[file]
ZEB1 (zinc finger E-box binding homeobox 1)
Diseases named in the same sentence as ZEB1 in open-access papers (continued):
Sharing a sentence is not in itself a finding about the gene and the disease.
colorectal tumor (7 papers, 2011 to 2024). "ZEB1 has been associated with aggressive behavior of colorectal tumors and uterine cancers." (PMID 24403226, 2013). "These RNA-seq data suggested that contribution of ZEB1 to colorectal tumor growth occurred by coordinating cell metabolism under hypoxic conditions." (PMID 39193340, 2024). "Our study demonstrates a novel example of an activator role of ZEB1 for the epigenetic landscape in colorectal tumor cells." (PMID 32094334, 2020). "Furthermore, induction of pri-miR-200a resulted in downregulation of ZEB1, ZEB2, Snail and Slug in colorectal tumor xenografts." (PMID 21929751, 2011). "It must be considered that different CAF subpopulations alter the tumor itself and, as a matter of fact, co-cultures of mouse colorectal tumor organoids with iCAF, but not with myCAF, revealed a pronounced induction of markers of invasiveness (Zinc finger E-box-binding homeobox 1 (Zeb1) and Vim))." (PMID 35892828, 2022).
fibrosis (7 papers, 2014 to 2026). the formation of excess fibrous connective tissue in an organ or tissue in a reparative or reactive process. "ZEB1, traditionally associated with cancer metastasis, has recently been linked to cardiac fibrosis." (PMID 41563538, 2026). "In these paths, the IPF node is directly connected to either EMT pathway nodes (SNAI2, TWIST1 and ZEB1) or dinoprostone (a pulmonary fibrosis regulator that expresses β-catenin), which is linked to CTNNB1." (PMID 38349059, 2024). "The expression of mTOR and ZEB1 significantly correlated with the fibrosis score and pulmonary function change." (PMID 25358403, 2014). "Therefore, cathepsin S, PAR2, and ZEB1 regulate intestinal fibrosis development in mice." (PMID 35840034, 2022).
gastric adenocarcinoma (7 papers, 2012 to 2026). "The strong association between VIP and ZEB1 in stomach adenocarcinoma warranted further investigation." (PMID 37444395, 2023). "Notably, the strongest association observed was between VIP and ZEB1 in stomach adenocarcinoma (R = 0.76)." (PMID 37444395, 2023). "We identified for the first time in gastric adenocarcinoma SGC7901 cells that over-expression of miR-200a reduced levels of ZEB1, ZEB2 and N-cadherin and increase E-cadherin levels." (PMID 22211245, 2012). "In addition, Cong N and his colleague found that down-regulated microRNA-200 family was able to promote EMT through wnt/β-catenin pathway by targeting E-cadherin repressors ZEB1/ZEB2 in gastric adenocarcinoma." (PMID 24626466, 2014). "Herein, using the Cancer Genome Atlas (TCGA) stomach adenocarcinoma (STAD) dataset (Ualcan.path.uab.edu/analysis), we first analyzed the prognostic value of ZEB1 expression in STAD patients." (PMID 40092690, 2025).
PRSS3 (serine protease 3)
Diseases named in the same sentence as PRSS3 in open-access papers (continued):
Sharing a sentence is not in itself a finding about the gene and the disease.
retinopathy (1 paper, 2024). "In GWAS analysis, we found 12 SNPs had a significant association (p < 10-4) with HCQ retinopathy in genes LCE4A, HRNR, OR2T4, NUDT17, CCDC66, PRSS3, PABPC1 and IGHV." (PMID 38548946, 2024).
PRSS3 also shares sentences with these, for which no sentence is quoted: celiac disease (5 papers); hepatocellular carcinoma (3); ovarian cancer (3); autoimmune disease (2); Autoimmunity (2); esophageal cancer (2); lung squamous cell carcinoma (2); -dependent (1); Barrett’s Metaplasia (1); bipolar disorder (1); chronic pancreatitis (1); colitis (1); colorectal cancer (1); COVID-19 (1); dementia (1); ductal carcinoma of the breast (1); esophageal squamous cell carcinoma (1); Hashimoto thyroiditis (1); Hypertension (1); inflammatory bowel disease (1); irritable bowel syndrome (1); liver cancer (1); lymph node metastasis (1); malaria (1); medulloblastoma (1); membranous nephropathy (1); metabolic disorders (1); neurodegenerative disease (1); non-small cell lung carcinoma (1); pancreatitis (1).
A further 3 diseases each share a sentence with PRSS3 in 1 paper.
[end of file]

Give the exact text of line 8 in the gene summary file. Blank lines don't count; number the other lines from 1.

Diseases named in the same sentence as PRSS3 in open-access papers (continued):